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The true root causes of software security failures

Kenneth van Wyk | May 22, 2013
Developers being overly trusting is one of them.

Next, when outputting data, you have to marshal that data and prevent it from causing problems wherever you're outputting it. If the output context is, say, XML-formatted, then your user data must not ever affect that context by containing things like "<" or ">". Failing to do that will result in injection attacks every single time. But it's tricky -- you have to deeply understand where you're sending data and how it will be used, and then safely format it for that context.

And you need to always expect the worst of users, APIs and all input/output. I liken this to the following scenario: You're a caretaker of a toddler, and the two of you need to cross a busy city street during rush hour. Now, toddlers are not generally noted for their good judgment, so it is your job to expect the worst at all times. When you see the toddler looking inquisitively at something shiny lying in the street, you must prevent the toddler from diving into the street to retrieve it. Failing to do that can of course have bad consequences.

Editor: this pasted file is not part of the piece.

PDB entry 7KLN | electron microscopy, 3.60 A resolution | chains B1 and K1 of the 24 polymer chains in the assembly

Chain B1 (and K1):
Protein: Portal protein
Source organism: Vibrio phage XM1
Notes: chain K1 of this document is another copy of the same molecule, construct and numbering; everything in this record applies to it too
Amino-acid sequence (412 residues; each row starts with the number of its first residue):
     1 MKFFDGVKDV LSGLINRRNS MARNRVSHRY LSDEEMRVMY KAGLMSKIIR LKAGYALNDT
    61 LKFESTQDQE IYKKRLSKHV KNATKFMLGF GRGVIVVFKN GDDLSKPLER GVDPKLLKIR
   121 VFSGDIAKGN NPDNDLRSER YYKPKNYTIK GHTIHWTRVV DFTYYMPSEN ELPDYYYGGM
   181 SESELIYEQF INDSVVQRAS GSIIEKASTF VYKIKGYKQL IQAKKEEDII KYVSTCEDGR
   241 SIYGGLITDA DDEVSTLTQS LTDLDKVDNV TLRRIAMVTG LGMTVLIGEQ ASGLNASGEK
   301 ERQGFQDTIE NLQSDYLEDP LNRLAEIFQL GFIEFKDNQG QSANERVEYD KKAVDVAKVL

In case you missed the analogy, your software is the toddler. Security professionals are akin to primary caregivers, who are attuned to the dangers that lurk because they are accustomed to always pondering what can go wrong. Software professionals are more like secondary caregivers, who have taken the toddler for rush-hour strolls less often and haven't learned to be so pessimistic. The thing is that, just as with those two caregivers, if we can get security professionals and software professionals to work together effectively, we will all benefit in the long run.

I recently worked with a group of software folks who seemed to accept this message and quickly grok it. After I was finished with my work, I was talking with my client, who told me that within a day of my project's finish, he'd had several requests from both his developers and his security team to explore the question of how the two organizations could better work together.

A sweet victory indeed, albeit just the first step of many to make meaningful changes in how that group develops software. It certainly isn't going to be an easy process, but recognizing that it must be done is vital.

 

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